Bringing together sixty-five primary documents vital to understanding the history of art in Latin America since 1900, Patrick Frank shows how modern art developed in Latin America in this important new work complementing his previous book, Twentieth-Century Art of Latin America, Revised and Expanded Edition. Besides autobiographies, manifestos, interviews, and artists' statements, the editor has assembled material from videos, blogs, handwritten notebooks, flyers, lectures, and even an after-dinner speech. As the title suggests, many of the texts have a polemical or argumentative cast. In these documents, many of which appear in English for the first time, the artists themselves describe what they hope to accomplish and what they see as obstacles. Designed to show how modern art developed in Latin America, the documents begin with early modern expressions in the early twentieth century, then proceed through the avant-garde of the 1920s, the architectural boom of midcentury, and the Cold War years, and finally conclude with the postmodern artists in the new century.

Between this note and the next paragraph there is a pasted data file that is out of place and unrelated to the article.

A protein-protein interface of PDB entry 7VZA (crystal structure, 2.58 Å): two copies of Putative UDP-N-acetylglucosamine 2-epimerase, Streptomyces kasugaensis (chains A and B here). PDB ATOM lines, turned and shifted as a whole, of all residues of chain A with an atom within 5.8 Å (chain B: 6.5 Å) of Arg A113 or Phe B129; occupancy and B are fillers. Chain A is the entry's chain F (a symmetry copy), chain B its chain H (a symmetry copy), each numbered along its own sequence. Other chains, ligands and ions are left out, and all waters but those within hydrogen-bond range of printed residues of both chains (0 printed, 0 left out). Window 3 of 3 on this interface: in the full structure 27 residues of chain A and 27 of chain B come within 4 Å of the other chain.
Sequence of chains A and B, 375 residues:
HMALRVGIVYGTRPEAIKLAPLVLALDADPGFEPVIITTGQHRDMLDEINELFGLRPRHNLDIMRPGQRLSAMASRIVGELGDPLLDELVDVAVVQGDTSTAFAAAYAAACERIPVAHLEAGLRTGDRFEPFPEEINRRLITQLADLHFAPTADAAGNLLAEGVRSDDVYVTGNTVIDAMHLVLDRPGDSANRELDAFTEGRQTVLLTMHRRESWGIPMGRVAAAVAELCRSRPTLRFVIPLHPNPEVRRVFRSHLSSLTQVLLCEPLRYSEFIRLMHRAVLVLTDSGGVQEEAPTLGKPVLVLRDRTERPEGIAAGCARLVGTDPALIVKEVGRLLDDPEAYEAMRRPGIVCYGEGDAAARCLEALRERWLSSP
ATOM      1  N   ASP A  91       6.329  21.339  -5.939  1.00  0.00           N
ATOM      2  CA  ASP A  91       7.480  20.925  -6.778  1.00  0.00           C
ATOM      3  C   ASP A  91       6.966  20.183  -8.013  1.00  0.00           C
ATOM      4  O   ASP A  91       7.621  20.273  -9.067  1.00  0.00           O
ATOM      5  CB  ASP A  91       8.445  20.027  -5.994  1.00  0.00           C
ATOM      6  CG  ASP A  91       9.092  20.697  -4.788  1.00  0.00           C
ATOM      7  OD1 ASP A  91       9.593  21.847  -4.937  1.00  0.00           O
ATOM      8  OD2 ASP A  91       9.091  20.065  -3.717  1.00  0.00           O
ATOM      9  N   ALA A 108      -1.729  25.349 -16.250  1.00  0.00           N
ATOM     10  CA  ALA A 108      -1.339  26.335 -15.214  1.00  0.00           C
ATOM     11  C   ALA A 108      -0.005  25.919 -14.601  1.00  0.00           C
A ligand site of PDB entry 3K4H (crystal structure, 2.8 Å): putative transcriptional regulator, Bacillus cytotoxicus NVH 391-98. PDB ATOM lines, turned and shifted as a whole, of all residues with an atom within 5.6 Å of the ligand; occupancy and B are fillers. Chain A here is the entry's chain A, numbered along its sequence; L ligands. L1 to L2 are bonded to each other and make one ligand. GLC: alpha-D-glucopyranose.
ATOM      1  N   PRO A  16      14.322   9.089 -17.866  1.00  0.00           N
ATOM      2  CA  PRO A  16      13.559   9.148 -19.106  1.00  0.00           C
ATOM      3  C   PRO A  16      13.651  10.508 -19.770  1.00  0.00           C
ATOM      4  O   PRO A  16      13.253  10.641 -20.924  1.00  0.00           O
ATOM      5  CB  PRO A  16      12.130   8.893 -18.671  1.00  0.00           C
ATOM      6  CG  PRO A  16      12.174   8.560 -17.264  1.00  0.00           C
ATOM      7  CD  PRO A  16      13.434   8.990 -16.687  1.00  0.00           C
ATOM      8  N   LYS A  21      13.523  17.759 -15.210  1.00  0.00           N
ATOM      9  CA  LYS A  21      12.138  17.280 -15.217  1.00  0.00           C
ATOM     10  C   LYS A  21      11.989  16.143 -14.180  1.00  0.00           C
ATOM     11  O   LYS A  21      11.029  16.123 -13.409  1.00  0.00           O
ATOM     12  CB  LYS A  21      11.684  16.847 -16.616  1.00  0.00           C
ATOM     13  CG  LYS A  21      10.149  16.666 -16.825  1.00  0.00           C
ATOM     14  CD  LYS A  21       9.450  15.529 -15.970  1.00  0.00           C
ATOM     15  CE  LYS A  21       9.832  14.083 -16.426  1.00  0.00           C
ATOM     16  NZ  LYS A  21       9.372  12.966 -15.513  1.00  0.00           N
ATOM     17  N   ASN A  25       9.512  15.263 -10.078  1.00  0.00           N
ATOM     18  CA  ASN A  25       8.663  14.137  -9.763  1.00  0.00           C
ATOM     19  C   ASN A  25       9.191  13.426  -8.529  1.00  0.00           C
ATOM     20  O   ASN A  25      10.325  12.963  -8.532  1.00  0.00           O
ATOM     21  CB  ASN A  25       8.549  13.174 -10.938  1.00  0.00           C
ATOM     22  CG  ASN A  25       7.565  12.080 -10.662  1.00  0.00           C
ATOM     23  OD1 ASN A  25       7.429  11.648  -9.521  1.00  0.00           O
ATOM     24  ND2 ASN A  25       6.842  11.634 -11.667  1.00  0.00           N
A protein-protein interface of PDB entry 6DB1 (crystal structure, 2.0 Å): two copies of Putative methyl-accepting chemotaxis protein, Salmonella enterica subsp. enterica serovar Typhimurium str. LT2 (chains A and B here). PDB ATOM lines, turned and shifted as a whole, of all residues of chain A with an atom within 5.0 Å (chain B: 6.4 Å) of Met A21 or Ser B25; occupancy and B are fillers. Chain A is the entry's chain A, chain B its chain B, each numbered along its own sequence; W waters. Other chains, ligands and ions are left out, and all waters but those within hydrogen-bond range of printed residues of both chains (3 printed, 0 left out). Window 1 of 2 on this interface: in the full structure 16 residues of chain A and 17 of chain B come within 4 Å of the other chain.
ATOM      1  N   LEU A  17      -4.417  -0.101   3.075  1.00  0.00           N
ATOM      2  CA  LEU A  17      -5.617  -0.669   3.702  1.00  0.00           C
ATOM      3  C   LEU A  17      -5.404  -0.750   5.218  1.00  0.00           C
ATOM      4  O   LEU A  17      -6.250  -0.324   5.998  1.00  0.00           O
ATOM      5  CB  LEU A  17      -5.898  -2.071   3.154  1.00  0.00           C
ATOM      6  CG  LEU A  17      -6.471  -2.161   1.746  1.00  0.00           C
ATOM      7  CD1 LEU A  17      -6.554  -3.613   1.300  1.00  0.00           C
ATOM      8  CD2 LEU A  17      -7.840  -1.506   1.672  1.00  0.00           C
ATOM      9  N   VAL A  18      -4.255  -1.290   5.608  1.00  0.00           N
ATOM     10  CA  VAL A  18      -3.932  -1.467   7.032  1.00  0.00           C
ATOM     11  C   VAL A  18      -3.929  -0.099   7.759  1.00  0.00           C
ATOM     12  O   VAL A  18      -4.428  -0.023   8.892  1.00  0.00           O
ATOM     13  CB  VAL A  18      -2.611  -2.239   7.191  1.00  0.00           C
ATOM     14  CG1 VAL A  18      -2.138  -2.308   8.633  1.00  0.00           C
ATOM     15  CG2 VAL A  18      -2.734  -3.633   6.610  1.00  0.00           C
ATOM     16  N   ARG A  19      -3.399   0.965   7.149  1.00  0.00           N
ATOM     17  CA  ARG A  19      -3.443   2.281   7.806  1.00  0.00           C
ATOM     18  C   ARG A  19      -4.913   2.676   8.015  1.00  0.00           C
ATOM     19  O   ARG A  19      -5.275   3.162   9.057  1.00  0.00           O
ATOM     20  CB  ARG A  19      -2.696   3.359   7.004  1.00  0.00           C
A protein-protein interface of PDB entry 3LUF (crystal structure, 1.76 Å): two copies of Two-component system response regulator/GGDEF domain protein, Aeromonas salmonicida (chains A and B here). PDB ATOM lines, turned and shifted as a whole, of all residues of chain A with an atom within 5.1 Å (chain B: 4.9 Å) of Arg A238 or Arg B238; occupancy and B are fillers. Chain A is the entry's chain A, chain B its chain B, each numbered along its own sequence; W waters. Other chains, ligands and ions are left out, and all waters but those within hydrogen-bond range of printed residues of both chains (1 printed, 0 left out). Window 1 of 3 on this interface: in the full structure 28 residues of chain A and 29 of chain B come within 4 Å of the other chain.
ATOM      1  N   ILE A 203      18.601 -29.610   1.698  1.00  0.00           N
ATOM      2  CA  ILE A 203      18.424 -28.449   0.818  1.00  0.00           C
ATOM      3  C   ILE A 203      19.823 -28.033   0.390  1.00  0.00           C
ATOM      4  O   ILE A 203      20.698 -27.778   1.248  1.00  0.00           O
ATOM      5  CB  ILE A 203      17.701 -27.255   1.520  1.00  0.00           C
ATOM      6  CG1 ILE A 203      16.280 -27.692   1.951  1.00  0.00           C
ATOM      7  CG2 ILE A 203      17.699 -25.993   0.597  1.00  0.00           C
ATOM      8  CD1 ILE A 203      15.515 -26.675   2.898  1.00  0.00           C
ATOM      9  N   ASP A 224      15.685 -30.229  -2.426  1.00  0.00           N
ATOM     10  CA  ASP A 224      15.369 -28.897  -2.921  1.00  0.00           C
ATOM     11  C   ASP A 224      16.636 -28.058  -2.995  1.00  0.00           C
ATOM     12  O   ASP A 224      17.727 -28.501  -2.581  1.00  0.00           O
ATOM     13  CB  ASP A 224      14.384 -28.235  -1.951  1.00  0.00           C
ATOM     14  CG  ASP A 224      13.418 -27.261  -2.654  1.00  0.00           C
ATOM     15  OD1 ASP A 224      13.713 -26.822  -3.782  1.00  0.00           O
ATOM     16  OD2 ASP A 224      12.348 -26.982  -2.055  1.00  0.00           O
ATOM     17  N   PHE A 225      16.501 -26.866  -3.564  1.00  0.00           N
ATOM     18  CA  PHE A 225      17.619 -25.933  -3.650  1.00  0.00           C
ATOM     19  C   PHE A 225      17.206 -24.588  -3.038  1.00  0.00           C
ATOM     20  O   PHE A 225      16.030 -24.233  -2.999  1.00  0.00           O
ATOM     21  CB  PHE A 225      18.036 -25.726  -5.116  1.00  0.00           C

Patrick Frank is the coauthor of Twentieth-Century Art of Latin America, Revised and Expanded Edition. He is also the coauthor of Artforms: An Introduction to the Visual Arts, an introductory textbook now in its 11th edition, and the author of three other books on modern art in Latin America, including Posada's Broadsheets: Mexican Popular Imagery, 1890–1910 (UNM Press).